MIAMI, FLORIDA.- Miami Art Museum has commissioned artists Magdalena Fernández (b. 1964) from Caracas, Venezuela, and Ferrán Martin (b. 1968) from New York, to create videos that will be presented at the museum on November 30 and December 2 during Art Basel Miami Beach.
MAM's Associate Curator Cheryl Hartup selected Fernández and Martín because their work embodies many of the ideas in the landmark exhibition Beyond Geometry: Experiments in Form, 1940s-70s currently on view at the museum. Themes in Beyond Geometry, such as "The Object and the Body," "Light and Movement" and "Repetition and Seriality," particularly resonate with the work of Fernández and Martín. Both artists chose to incorporate in their videos the architectural space of the cultural plaza, which was designed by Philip Johnson (1977-82). Fernández worked with spatial proportions on the façade of The Historical Museum of Southern Florida where her video Dibujos móviles (Moving Drawings) will be projected on December 2. Martín's video, El Modulor 3, which was filmed on the cultural plaza, captures architectural elements and designs in the plaza.
Fernández is presenting her first work from her Dibujos móviles (moving drawings) video series. Trained as a mathematician, she has always worked with radically simplified forms (points, lines, planes, circles) and systems to create elegant, poetic explorations of space and human perception.
Dibujos móviles is a black field with white horizontal, vertical, and diagonal lines in a grid formation. The lines seem like they are moving, but they are actually underwater and stable. As the water moves, it gives the impression that the lines are moving. Their mesmerizing undulation suggests electrical currents. What begins as perfect order, becomes writhing chaos. Dibujos móviles is related to such works in Beyond Geometry as Sol LeWitt’s wall drawing of geometric shapes drawn in white chalk on a black wall (1976) and Jesús Rafael Soto’s black and white Horizontal-Vertical Kinetic Structure (1957).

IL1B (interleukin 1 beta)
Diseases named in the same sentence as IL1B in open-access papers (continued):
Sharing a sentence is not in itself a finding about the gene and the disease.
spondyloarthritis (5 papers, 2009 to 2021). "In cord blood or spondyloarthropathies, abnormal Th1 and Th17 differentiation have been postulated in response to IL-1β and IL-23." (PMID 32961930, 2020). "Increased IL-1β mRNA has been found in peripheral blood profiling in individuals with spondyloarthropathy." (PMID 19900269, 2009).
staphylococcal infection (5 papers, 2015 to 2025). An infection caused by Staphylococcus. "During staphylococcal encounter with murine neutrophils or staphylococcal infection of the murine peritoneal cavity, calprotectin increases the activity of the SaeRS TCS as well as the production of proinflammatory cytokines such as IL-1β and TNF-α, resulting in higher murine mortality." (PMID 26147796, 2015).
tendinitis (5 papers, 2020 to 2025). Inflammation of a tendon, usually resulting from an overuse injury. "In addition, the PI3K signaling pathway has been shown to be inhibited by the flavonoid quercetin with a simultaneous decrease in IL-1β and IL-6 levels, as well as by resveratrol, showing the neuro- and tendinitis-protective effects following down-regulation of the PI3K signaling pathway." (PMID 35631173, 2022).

MAM recently commissioned Fernández to create a work for the exhibition Light and Atmosphere, which is also currently on view. 1i004 is a rigorous yet provocative arrangement of lines and points made of glass mirrors in a room-like enclosure. For Fernández, the atmosphere and meaning of Dibujos móviles and 1i004 lie somewhere between the viewer and the work, in the space where the two
Martín's El Modulor 3 is a video of the architectural space of the cultural plaza in front of MAM reflected in a mirrored cube on the head of the artist. At the start of the video, the viewer sees only reflections of the artist's surroundings and one gradually becomes aware of a body attached to the cube. The strangely fractured images of geometric tile patterns, arches, and a black, steel lattice gate disorient the viewer and create a sense of claustrophobia. The video is a continuous loop which accentuates the feeling of being in an endless labyrinth. The sky reflected in the glass cube seems to be the only escape.
El Modulor 3 takes its title from the architect Le Corbusier's 1948 book The modulor: a harmonious measure to the human scale universally applicable to architecture and mechanics. Like Corbusier, Martín seems to be interested in the tension between synthesis and visual disorder. Martín’s video resonates with such works in Beyond Geometry as the labyrinth structure of Hélio Oiticica’s Nucleus 6 from 1960-63 and Robert Smithson’s Yucatan Mirror Displacements (1-9), 1969.
Fernandez's Dibujos móviles will be presented on a plasma screen in MAM's lobby on November 30 from 2 to 6pm during the museum's Beyond Geometry International Roundtable. It will also be projected onto the façade of The Historical Museum of Southern Florida on December 2 from 6 to 10pm during MAM's Party on the Plaza, a signature Art Basel Miami Beach event. This site-specific outdoor projection measures approximately 35.6 feet high and 27.8 feet wide. Ferrán Martín's El Modulor 3 will be projected on a monitor on November 30 and December 2 in MAM's lobby.